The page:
The above story is based on materials provided by American Society of Agronomy. Note: Materials may be edited for content and length.


Journal Reference:

  1. A. Starovoytov, R. S. Gallagher, K. L. Jacobsen, J. P. Kaye, B. Bradley. Management of Small Grain Residues to Retain Legume-Derived Nitrogen in Corn Cropping Systems. Agronomy Journal, 2010; 102 (3): 895 DOI: 10.2134/agronj2009.0402

Cite This Page:

American Society of Agronomy. "Straw residue helps keep nitrogen on the farm." ScienceDaily. ScienceDaily, 26 July 2010. <www.sciencedaily.com/releases/2010/05/100524072908.htm>.
American Society of Agronomy. (2010, July 26). Straw residue helps keep nitrogen on the farm. ScienceDaily. Retrieved October 25, 2014 from www.sciencedaily.com/releases/2010/05/100524072908.htm
American Society of Agronomy. "Straw residue helps keep nitrogen on the farm." ScienceDaily. www.sciencedaily.com/releases/2010/05/100524072908.htm (accessed October 25, 2014).

Share This



More Plants & Animals News

Saturday, October 25, 2014

Featured Research

from universities, journals, and other organizations


Featured Videos

from AP, Reuters, AFP, and other news services

Deep Sea 'mushroom' Could Be Early Branch on Tree of Life

Deep Sea 'mushroom' Could Be Early Branch on Tree of Life

Reuters - Innovations Video Online (Oct. 24, 2014) Miniature deep sea animals discovered off the Australian coast almost three decades ago are puzzling scientists, who say the organisms have proved impossible to categorise. Academics at the Natural History of Denmark have appealed to the world scientific community for help, saying that further information on Dendrogramma enigmatica and Dendrogramma discoides could answer key evolutionary questions. Jim Drury has more. Video provided by Reuters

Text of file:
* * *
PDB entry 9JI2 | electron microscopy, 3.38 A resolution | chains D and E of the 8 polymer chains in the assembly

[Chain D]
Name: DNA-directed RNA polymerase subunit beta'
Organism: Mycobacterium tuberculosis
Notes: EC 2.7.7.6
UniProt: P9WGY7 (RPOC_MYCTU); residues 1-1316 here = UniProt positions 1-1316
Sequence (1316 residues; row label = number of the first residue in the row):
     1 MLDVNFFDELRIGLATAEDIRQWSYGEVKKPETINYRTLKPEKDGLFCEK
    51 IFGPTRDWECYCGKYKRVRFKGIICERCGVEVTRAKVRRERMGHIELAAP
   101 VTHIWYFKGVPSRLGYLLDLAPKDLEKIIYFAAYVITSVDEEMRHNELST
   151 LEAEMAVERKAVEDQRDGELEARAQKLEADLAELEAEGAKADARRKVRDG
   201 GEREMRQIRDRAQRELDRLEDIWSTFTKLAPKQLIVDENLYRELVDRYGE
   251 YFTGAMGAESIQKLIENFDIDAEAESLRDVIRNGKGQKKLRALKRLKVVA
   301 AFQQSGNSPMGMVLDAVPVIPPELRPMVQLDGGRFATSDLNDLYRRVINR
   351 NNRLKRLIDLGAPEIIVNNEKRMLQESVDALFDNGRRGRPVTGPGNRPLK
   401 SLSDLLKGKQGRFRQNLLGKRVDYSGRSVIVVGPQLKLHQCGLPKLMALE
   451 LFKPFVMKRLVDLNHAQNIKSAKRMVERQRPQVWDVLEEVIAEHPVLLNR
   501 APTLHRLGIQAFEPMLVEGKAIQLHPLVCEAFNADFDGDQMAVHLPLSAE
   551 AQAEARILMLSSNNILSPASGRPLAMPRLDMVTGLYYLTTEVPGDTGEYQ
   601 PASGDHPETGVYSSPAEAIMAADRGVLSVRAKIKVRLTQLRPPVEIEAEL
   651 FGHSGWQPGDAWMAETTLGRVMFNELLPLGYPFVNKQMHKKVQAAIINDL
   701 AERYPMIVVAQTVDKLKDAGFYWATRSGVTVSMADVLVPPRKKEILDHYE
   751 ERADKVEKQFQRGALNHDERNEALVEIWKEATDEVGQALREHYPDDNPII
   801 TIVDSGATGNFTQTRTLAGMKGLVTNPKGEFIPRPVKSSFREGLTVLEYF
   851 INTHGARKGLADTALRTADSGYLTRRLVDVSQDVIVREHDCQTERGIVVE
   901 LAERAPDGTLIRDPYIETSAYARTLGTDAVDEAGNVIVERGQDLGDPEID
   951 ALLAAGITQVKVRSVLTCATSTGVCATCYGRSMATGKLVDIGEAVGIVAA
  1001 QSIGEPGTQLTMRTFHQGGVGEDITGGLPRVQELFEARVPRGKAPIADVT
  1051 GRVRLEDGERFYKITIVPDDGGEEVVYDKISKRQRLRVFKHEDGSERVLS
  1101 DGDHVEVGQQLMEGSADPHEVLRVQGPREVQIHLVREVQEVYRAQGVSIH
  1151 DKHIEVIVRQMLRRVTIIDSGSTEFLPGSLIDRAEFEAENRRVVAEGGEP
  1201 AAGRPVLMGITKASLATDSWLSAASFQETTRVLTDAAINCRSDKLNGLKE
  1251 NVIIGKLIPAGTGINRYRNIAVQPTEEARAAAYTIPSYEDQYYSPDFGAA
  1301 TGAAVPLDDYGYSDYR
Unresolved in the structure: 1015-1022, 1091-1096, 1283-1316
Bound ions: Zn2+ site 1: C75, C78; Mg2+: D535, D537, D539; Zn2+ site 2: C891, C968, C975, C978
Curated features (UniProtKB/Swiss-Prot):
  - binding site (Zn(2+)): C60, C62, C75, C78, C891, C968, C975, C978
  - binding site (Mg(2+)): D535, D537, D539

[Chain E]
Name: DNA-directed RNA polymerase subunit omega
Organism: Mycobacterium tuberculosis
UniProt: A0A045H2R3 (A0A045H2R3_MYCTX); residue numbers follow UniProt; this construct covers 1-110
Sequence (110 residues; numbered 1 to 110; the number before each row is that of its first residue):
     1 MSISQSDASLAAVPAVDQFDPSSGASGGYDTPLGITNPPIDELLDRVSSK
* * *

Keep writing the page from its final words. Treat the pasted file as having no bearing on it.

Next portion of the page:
Powered by NewsLook.com
Black Bear Cub Goes Sunday Shopping

Black Bear Cub Goes Sunday Shopping

Reuters - Light News Video Online (Oct. 23, 2014) Price check on honey? Bear cub startles Oregon drugstore shoppers. Rough Cut (no reporter narration). Video provided by Reuters
Powered by NewsLook.com
Dances With Wolves in China's Wild West

Dances With Wolves in China's Wild West

AFP (Oct. 23, 2014) One man is on a mission to boost the population of wolves in China's violence-wracked far west. The animal - symbol of the Uighur minority there - is under threat with a massive human resettlement program in the region. Duration: 00:41 Video provided by AFP
Powered by NewsLook.com
Breakfast Debate: To Eat Or Not To Eat?

Breakfast Debate: To Eat Or Not To Eat?

Newsy (Oct. 23, 2014) Conflicting studies published in the same week re-ignited the debate over whether we should be eating breakfast. Video provided by Newsy
Powered by NewsLook.com

Search ScienceDaily

Number of stories in archives: 140,361

Find with keyword(s):
Enter a keyword or phrase to search ScienceDaily for related topics and research stories.

Save/Print:
Share:

Breaking News:

Strange & Offbeat Stories


Plants & Animals

Earth & Climate

Fossils & Ruins

In Other News

... from NewsDaily.com

Science News

Health News

Environment News

Technology News



Save/Print:
Share:

Free Subscriptions


Get the latest science news with ScienceDaily's free email newsletters, updated daily and weekly. Or view hourly updated newsfeeds in your RSS reader:

Get Social & Mobile


Keep up to date with the latest news from ScienceDaily via social networks and mobile apps:

Have Feedback?


Tell us what you think of ScienceDaily -- we welcome both positive and negative comments. Have any problems using the site? Questions?
Mobile: iPhone Android Web
Follow: Facebook Twitter Google+
Subscribe: RSS Feeds Email Newsletters
Latest Headlines Health & Medicine Mind & Brain Space & Time Matter & Energy Computers & Math Plants & Animals Earth & Climate Fossils & Ruins